Interestingly, the X30 (as well as the X50) is powered by a custom Android-based operating system. However, accessing the device’s configuration settings can only be done via a web browser.
Administration access is standard; you log in using a username and password. Resetting the device to default settings if you need to, is as simple as sticking a pin into the appropriate reset hole on the underside of the X30.
Powering the X30 is a Qualcomm Snapdragon 835 SoC; which apparently provides the horsepower needed to run the X30’s AI-driven software magic.
To start, the camera can auto frame (this is where the 4x zoom comes into play) and maintain focus on active speakers as they are talking or presenting. The auto framing also works if you pace around the room, with the camera smoothly “following” you as you move around. If you are an educator, the X30 could come in handy to keep online lectures more engaging. As it is, the camera’s 120-degree field-of-view easily takes in all the people in a reasonably sized room.
One software feature I really like is NoiseBlock AI, which cleverly removes any external noise picked up by the microphones such as paper rustling, or the tapping of a keyboard in the background. (Note to self, providing my significant other with a mechanical keyboard while we are both working from home may not be the smartest thing that I’ve done.)
The X30’s Acoustic Fence feature did its job as well by confining audio pickup using the X30’s beamforming microphones to a specific (and customizable) space. What this really means, is that speech within that space is picked up loud and clear, with the X30 removing all audio from outside the space. Kids yelling in the other room while you’re trying to pay attention to an important call? No problem at all.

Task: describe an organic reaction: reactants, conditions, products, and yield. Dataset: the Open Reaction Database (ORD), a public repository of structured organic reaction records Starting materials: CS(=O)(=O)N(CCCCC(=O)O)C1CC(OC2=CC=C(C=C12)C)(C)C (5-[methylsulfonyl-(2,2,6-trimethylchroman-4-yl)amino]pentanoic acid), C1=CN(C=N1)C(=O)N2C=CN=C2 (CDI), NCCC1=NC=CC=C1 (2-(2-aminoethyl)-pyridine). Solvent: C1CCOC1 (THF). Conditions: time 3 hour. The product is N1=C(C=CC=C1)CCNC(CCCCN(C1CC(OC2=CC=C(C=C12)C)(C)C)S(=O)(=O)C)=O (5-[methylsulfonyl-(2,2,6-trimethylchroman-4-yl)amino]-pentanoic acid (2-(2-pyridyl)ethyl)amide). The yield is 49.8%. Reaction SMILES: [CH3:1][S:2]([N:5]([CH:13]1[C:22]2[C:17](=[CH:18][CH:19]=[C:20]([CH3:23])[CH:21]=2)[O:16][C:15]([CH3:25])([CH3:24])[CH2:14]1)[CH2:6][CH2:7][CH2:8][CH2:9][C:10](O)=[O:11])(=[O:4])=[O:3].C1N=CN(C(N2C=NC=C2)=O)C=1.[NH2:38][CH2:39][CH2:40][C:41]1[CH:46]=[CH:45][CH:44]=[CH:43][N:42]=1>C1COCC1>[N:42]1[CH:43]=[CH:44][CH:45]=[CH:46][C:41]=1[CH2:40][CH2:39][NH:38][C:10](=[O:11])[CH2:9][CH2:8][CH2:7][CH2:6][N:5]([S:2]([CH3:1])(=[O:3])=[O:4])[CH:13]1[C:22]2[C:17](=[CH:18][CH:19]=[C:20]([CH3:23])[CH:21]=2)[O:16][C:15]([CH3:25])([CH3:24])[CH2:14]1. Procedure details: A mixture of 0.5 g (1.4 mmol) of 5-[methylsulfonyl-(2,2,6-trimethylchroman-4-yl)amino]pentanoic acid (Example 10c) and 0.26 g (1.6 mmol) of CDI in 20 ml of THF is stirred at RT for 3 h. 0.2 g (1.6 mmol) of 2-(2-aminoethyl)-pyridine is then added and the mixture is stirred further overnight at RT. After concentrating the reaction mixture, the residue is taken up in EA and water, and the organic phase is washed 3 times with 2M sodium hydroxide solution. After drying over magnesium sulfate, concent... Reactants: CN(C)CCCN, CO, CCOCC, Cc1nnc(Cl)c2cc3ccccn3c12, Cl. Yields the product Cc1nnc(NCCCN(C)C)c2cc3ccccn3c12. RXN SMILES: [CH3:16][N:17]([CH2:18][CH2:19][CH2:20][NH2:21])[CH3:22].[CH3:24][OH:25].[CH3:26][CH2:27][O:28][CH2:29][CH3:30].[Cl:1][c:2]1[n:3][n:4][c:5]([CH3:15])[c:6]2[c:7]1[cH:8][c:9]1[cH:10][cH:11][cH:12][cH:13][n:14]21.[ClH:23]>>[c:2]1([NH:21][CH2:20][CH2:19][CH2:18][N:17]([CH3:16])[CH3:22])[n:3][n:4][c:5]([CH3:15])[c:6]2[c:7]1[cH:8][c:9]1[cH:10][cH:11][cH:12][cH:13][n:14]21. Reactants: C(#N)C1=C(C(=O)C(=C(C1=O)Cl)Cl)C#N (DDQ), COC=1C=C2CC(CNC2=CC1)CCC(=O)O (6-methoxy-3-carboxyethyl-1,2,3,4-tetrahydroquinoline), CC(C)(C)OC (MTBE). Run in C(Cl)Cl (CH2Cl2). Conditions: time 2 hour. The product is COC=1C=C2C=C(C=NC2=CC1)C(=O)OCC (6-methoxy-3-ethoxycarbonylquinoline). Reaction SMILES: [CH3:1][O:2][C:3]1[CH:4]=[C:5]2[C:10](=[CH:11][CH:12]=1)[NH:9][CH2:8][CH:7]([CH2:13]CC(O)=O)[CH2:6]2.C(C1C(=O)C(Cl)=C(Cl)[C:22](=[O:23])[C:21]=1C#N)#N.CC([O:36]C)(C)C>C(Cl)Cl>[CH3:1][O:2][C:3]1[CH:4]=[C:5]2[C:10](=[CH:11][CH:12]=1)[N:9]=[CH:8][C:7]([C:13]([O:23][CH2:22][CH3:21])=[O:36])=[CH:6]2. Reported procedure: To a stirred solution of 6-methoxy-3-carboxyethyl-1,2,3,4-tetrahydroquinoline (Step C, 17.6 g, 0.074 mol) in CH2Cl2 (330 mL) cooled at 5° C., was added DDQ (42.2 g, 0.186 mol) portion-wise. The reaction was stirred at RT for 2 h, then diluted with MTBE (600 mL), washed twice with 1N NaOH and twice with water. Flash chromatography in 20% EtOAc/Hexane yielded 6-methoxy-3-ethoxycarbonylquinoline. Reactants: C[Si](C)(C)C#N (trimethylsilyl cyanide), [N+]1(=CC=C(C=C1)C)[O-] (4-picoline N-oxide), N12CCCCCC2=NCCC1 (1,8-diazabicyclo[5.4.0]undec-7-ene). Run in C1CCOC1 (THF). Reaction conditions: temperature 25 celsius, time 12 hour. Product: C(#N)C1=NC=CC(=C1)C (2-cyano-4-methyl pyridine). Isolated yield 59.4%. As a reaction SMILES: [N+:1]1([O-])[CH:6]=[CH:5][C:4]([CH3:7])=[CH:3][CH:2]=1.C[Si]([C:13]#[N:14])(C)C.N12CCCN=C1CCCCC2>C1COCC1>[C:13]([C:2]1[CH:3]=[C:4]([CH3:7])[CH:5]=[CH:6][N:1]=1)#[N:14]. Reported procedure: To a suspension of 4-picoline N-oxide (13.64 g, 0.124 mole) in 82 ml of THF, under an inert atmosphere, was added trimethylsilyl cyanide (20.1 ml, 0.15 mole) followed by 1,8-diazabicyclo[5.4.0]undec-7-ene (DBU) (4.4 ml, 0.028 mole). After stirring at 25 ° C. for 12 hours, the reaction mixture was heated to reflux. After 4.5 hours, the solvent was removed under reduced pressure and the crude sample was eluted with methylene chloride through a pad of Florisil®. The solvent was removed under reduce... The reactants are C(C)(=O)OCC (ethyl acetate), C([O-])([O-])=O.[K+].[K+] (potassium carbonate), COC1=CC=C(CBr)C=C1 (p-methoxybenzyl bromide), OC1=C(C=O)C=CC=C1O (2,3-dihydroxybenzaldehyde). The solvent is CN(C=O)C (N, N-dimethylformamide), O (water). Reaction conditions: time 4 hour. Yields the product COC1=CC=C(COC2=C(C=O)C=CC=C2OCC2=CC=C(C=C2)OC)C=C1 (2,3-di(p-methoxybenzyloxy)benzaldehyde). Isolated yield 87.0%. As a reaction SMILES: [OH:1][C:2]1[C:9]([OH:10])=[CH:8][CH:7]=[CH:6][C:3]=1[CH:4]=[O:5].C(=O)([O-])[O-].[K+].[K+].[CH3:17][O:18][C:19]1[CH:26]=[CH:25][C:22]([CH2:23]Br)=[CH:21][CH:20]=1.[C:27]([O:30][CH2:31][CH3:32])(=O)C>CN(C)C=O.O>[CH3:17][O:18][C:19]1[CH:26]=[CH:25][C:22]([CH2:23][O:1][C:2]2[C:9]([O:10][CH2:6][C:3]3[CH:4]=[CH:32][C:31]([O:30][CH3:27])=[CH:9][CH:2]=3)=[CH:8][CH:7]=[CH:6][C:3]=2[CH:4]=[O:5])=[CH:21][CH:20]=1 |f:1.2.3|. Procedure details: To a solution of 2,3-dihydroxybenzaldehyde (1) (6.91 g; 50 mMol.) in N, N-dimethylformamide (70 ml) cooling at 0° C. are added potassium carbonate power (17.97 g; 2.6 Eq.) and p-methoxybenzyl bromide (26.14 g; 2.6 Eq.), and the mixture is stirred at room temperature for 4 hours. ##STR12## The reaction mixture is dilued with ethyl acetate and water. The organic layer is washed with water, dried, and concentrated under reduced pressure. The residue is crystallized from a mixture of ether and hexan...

One thing to note here is that while the X30 sports a 4K camera, neither Zoom nor Microsoft Teams support 4K video streaming; ostensibly due to bandwidth concerns. This does make the X30 arguably future proof if they start offering 4K streams sometime in the near future. For what it's worth though, in USB Device Mode, as mentioned earlier, you can record 4K, 30 FPS footage from the X30. Just make sure to use a USB-C cable.
When Poly first announced their Studio X series of video bars last year, the line-up was aimed at what the company called huddle rooms – basically much smaller meeting rooms, powered by video and audio solutions designed for smaller spaces, geared towards collaboration and communications on a much more intimate level.
The Covid-19 pandemic, however, had the unintended consequence of making devices like the Studio X30, used in smaller spaces while the Studio X50 big brother, is making an appearance in larger SOHOs and SMBs.
Think of it more than a mere webcam on steroids.
Features like NoiseBlock AI and Acoustic Fencing are worth their weight in gold when trying to stay productive in your home office when surrounded by other family members also on video calls, kids jumping around in the background, or whether to simply block out the hammering from renovation works next door.
It is important to note that the Studio X30 is something clearly aimed at a rather specific audience. Since it can only be purchased through the Poly partner network i.e. distributors and resellers, in Singapore, it isn’t something that you can easily stroll down to the nearest Challenger outlet to purchase. With the retail price of the Studio X30 (bundled with the TC8) at US$2,199, it’s clearly not something a business can simply buy for each staff to use either.
If you are serious about getting collaborative, whether in the home office or in your office space’s new (and smaller) meeting spaces, the Studio X30 is something worth looking at. Now that we're into Phase 3 of reopening after Circuit Breaker, perhaps the Poly Studio X30 is just the right tool your office place needs to step up productivity and collaboration thanks to the advanced features it posses.